7 tips for how to grow gargantuan basil plants

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Basil leaves photo by Nate SteinerCC BY 2.0

A couple of weeks ago, we were freaking out over making homemade mozzarella, and I mentioned my basil plants. Sometimes they grow so quickly and so big that I fear they will become carnivorous like in Little Shop of Horrors. (Side note: I wish Rick Moranis was still in movies.)

The point is a commenter asked us how to grow basil: I would love the details on how you grow basil so successfully. Specifically, where you got the plant or seeds, the temp range, moisture and sun amounts? Does basil need full sun? I grew it on a balcony seven years or so ago in full sun, but ever since, no matter where I try to grow it, it either wilts, rots, or burns up.

The first thing to know is that I am not a pro when it comes to gardening… at all. So if I can do it, I feel like anyone can! Basil has both a great flavor AND is pretty forgiving! Here are the tips I know for growing gargantuan basil. Note that I don’t actually remember to do a lot of these things and the darn plants grow beyond my control anyway. Maybe it’s the climate in Chicago where I live? We sure have a lot of corn to prove it…

But these basil growing tips should help those without the perfect conditions:

1. Plant with seeds or a starter plant

I grow from seeds using this Capsule Seed Sweet Basil Growing Kit, starting a few months before it gets warmer in my area (around February or March). You can also buy a starter plant seedlings at a nursery or a grocery store.

2. Well-drained soil is good soil for basil

If you grow yours in containers like I do, the container itself needs to have good drainage holes. For me, I found that a vertical grow bag situation like this kit worked great for me:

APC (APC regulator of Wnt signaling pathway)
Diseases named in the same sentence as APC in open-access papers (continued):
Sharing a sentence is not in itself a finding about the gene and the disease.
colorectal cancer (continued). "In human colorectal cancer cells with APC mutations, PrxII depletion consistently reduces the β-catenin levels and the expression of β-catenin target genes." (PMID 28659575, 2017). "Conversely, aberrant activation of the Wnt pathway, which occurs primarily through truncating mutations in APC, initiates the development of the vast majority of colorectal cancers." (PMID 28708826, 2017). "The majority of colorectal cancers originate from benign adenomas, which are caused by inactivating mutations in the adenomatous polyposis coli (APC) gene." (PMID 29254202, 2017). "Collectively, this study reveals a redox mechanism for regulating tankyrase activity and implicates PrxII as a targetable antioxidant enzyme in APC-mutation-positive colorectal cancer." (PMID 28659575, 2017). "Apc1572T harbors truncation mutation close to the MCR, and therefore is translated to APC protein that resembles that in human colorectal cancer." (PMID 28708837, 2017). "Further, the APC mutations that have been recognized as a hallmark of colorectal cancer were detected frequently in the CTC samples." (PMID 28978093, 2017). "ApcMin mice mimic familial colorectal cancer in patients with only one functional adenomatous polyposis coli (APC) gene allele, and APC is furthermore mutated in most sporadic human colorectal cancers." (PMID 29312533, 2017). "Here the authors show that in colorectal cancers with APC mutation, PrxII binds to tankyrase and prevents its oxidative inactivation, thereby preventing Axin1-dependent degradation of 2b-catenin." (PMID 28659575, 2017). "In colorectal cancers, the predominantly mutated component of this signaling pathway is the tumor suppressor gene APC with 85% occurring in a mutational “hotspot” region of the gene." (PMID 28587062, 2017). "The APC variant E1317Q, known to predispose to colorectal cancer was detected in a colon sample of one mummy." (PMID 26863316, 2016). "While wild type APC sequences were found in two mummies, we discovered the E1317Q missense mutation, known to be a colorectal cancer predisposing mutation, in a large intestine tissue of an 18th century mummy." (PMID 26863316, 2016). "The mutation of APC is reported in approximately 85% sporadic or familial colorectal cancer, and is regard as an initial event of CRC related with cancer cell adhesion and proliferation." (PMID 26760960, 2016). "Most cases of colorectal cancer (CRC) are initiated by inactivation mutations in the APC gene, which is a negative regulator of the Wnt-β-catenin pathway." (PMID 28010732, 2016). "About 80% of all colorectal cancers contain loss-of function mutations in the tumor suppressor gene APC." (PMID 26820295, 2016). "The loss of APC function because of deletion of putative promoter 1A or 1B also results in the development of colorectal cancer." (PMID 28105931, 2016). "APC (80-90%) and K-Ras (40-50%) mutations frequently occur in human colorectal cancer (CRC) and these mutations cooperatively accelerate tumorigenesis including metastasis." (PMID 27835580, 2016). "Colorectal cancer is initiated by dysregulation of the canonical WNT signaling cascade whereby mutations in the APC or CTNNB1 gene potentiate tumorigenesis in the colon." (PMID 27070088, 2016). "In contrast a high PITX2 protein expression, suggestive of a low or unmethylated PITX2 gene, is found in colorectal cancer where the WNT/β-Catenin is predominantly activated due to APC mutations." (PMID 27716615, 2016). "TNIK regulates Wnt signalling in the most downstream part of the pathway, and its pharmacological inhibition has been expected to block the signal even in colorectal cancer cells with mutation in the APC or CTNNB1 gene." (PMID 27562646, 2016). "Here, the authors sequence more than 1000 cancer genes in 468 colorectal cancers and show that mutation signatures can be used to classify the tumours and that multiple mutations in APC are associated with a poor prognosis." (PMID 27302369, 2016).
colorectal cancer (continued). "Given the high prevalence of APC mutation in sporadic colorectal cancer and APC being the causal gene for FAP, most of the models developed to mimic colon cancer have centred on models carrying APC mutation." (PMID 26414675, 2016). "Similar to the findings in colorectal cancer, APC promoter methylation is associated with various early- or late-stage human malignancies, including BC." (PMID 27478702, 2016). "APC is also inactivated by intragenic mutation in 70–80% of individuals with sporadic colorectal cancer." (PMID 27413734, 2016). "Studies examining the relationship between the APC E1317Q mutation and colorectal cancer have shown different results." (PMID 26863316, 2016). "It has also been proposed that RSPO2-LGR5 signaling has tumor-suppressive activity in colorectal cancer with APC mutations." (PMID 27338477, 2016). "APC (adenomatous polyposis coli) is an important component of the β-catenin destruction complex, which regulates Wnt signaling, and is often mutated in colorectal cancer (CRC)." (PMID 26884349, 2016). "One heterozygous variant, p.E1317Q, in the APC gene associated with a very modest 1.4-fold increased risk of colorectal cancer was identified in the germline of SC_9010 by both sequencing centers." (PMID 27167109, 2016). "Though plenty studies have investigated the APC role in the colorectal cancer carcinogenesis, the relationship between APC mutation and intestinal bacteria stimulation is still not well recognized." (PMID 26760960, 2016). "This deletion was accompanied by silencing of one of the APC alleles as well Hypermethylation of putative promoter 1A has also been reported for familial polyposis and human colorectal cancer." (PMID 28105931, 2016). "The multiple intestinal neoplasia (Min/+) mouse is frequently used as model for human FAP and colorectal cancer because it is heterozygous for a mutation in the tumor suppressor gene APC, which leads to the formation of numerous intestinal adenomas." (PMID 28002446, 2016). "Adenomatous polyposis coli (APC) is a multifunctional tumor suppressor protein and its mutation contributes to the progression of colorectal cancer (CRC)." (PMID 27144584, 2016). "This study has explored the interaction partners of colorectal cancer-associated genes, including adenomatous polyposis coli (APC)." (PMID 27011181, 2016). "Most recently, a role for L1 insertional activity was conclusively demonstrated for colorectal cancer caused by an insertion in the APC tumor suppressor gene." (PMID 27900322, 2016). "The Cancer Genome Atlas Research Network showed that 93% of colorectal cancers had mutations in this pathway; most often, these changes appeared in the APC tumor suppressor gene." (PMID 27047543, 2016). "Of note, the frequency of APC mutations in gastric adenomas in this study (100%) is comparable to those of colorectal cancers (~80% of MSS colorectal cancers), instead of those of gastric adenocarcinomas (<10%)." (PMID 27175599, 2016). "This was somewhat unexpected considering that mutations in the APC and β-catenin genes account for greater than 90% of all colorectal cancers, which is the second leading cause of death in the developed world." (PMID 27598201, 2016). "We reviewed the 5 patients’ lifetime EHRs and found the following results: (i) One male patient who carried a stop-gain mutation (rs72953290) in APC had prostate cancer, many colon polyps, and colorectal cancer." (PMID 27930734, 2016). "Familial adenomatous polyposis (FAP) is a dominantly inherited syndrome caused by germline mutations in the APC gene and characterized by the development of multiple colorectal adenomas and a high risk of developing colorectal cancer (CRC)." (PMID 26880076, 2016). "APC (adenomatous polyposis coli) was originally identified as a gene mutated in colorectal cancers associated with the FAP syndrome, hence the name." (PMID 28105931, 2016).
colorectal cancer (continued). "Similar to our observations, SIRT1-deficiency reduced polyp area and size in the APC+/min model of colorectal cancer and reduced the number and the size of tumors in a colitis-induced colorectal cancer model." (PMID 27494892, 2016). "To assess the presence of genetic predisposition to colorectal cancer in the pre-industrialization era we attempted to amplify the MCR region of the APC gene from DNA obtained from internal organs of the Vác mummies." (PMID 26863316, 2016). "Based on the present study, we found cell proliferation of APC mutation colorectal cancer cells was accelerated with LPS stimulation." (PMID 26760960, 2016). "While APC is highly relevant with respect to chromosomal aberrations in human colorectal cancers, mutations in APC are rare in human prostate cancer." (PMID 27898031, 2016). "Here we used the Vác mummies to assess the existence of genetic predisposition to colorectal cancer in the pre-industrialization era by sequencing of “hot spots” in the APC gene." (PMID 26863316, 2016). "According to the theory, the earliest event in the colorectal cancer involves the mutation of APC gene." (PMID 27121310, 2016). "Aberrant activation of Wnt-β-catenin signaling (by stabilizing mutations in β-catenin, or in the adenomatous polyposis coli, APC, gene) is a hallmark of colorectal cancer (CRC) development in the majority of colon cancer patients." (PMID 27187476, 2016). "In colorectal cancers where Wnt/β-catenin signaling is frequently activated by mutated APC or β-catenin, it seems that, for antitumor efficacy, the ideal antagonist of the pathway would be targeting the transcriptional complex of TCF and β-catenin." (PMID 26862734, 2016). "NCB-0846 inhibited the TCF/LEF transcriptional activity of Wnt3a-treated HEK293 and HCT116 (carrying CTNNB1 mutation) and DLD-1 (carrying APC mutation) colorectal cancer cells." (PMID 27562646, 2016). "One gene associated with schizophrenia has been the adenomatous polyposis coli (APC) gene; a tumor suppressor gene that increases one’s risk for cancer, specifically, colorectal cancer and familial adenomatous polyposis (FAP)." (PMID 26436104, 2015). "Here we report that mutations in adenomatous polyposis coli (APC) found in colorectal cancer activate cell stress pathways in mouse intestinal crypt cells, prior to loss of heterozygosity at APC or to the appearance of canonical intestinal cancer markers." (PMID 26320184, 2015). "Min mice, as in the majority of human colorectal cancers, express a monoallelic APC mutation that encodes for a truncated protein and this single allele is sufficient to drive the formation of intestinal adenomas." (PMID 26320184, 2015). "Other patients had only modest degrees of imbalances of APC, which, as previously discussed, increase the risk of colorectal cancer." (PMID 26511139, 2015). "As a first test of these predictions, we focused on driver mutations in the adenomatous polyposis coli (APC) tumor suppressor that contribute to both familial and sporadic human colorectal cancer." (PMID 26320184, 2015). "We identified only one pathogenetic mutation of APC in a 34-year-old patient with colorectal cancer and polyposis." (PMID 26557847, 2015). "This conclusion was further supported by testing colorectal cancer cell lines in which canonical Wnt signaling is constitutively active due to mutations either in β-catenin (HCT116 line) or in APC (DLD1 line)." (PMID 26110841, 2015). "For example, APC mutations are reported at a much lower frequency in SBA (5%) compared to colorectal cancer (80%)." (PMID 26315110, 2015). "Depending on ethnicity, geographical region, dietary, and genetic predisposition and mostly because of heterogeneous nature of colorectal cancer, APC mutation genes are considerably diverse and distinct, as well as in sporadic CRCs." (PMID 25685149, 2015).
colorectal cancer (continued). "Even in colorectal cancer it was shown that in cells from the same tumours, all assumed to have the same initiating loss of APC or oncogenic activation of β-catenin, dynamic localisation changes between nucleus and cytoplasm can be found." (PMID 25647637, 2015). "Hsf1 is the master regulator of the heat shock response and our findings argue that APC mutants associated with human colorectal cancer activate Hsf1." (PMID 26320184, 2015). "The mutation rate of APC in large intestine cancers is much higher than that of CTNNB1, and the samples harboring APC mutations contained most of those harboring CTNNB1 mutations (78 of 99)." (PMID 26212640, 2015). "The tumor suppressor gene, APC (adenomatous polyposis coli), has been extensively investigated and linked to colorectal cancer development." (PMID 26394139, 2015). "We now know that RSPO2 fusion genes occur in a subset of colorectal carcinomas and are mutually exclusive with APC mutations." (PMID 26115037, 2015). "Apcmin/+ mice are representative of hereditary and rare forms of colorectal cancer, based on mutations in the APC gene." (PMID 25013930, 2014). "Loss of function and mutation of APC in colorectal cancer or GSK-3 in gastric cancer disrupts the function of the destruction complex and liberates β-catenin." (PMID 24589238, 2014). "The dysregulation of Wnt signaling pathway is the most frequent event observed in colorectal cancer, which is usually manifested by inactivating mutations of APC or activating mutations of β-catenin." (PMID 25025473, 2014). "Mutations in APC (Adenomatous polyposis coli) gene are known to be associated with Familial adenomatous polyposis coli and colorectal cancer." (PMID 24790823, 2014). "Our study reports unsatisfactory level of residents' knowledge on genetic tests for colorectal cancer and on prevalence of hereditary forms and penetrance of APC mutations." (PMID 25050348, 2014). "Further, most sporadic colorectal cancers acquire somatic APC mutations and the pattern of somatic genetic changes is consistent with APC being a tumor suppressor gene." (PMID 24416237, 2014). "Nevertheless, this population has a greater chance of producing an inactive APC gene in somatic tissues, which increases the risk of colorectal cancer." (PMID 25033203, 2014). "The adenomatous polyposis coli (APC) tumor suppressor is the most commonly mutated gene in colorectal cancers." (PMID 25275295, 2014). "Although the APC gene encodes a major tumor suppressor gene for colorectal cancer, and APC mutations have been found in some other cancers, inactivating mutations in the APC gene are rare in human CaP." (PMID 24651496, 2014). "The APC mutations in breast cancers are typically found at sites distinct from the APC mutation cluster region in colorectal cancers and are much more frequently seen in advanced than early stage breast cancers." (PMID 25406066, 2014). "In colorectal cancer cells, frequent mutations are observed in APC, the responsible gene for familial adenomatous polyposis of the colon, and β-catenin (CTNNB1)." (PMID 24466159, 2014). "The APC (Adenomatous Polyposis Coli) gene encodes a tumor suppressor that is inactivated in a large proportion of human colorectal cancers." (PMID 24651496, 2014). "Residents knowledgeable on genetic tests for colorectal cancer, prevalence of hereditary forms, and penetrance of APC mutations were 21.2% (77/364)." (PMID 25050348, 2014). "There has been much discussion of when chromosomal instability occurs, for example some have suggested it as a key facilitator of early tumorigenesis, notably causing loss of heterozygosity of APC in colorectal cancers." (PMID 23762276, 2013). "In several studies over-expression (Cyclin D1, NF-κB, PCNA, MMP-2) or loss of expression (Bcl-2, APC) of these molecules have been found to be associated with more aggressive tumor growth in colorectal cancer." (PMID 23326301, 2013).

But I have a friend who’s newly obsessed with their hydroponic grow kit, so now I’m curious. If I had one of those maybe I could grow mad basil all year long!?

3. Does basil need full sunlight? YES! Keep the temperature fairly warm with at least six hours of sunhine a day

Basil likes warmer temperatures (over 50°F/10°C) so I grow mine in the summer outside in an area with full sunlight — we’re talking at least six hours a day.

If you’re growing it outside, a layer or mulch will help regulate temperature and prevent weeds from growing.

If there’s any hint of frost coming, protect the plants with a covering like sheets or blankets tied loosely around and held in place with rocks, stakes, or bricks. (PS: If you don’t have any stakes, call Buffy.)

4. Fertilize the soil about once a month if you’re growing it indoors

Organic or slow-release fertilizers (like compost tea) are best for basil. Just don’t fertilize it below 60°F/16°C. Also, I have these cute little pots for my indoor basil:

5. Water often in hot weather

I watered once a day when the temperatures got really hot this summer. (I use this cute little watering can designed for children but beloved by me, a fullgrown adult.) But in more normal conditions, I water every other day or so. Check your soil to make sure it isn’t getting dry, either way.

6. Prune it!

Pruning leads to more basil, so make sure that you figure out how you’ll handle the overflow, maybe by learning how to freeze fresh herbs using this technique:

Start pruning the top basil leaves at around six inches tall and continue to prune as it gets bushier. Also, pinch off any flowers that you see so they don’t go to seed. That will lead to bland and sparse plants.

7. Keep insects away

If pests are bugging your plants, using liquid seaweed as a fertilizer can help. It’s worked for me.

We also saw some awesome suggestions from other readers!

Nerissa said:

I don’t have a green thumb, but I just grew basil for the first time successfully this year from seeds. I got the seeds from Burpee (I think) and started a bunch of little ones inside in a little plastic greenhouse, and then once they were of a viable size I moved them outdoors.


How much sun does basil need? I live in the south and have them in an area where they get a good bit of sun (not quite full all-day sun, it’s west-facing) and a LOT of humidity, and they’ve gone crazy. Before that, I had tried growing them indoors, but it seems like the air is too dry. I water them every few days or if they start to look sad.

T’Rina said:

The biggest trick to basil I know is pruning it — always pinch it back to the next place where there are two basil leaves sprouting, and those will grow into two more stems. Look up “pruning basil” — it makes a huge difference. I have basil growing in a wide variety of pots, including a nine-inch deep Rubbermaid box and a dollar store garbage can, both with holes on the bottom as well as two deep planters and another 15-inch deep garbage can with some very small holes in the bottom.